Fall 2008 issue -- The financial news this year has been filled with dire predictions of a crash and reports of frenzied government actions to avoid it.

The Federal Deposit Insurance Corporation (FDIC) has staffed-up in anticipation of hundreds of bank failures. Major investment banks are on the ropes and have had to be bailed out by the Federal Reserve. The real-estate market has tanked, and foreclosures are on the rise. The interest-bearing securities that underlie money-market funds are losing value. The two companies that stand behind over half of the mortgages in the United States—Fannie Mae and Freddie Mac—are insolvent and have had to be backed up by Congress, creating an unfunded obligation that, if recognized, could add trillions to the national debt. The judgment of the major bond rating agencies is suspect. The treasurers of major corporations invested their cash in paper that is deteriorating, and they have had to write down their companies’ “good-as-cash” assets. And it’s hard to know if you can believe the public company balance sheets anymore, especially the balance sheets of banks.
 

As of the middle of July 2008, banks and other financial companies have reported $468 billion in asset write-downs during the year, an amount greater than the scandalous U.S. budget deficit. Many more write-downs are to come: Professionals and pundits alike acknowledge that they are not half over. Former Federal Reserve Chairman Paul Volcker has called it “the mother of all crises.”

Millions now wonder: Is my money safe?  Is my bank next?  My broker?

There is no question that the current credit crisis, which first attracted widespread public attention in the summer of 2007, is historic in its proportions and nature. Banks and depository institutions have never, ever, borrowed so much from the Federal Reserve.
Federal Reserve chairman Ben Bernanke maintains that the Fed’s new lending is a good response to a serious national and international bank liquidity crisis, a response which the Fed failed to make at the outset of the Great Depression and which, he says, would have helped avoid much financial pain.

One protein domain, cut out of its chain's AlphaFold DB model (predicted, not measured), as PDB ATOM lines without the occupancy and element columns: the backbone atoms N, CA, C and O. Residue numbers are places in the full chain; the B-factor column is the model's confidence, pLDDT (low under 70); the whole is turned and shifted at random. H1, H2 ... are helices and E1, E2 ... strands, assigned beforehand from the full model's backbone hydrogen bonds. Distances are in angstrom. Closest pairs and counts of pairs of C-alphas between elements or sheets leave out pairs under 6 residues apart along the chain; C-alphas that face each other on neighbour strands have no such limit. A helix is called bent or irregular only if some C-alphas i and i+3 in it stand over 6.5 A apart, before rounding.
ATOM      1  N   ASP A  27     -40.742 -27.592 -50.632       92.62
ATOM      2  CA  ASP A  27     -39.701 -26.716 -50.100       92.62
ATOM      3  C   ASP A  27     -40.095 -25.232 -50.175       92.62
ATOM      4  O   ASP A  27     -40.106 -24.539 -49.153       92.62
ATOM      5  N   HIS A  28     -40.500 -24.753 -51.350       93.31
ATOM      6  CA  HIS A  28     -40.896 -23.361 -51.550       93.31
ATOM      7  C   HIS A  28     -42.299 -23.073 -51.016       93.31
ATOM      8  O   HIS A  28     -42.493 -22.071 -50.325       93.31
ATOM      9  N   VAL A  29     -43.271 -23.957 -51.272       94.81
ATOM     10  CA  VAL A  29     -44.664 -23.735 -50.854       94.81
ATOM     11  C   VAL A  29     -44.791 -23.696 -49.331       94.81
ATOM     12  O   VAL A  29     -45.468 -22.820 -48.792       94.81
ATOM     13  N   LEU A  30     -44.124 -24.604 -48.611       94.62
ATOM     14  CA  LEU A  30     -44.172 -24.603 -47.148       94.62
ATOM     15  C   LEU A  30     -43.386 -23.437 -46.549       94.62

The U.S. Federal Reserve System has encouraged excessive risk-taking by serving as the lender of last resort.
More government apparatchiks than those at the Fed are involved in forestalling a big crash. The U.S. Treasury, the Securities Exchange Commission (SEC), the Commodities Futures Trading Commission (CFTC), the Exchange Stabilization Fund, the Federal Deposit Insurance Corporation (FDIC), Congress, and others have been hard at work plugging holes in the dike. As of this writing (August 1, 2008), the stock market, having not yet crashed to anywhere near the depths it did in the Great Depression, seems willing to accept the bureaucrats’ solutions. The changes are nevertheless historic, and they have grave implications for the future of economic freedom and financial stability in the United States, Europe, and elsewhere.
 
Here are some of the major market interventions undertaken by government agencies since last summer—attempts to stabilize the markets and avoid a meltdown of the entire financial system:
 
  • In March 2008, the Fed made an emergency ¾-point cut in the key lending rate it charges to its banks.
     
  • To calm market jitters about major-bank liquidity, the Fed offered to allow its banks to borrow up to $200 billion dollars in the aggregate, when secured by acceptably rated mortgage-backed securities. The preceding chart shows that the banks took advantage of the offer. That is a substantial portion of the Fed’s reserves. Current outstanding loans stand at about $150 billion. The Fed’s combined securities and loan portfolio is a little over $800 billion.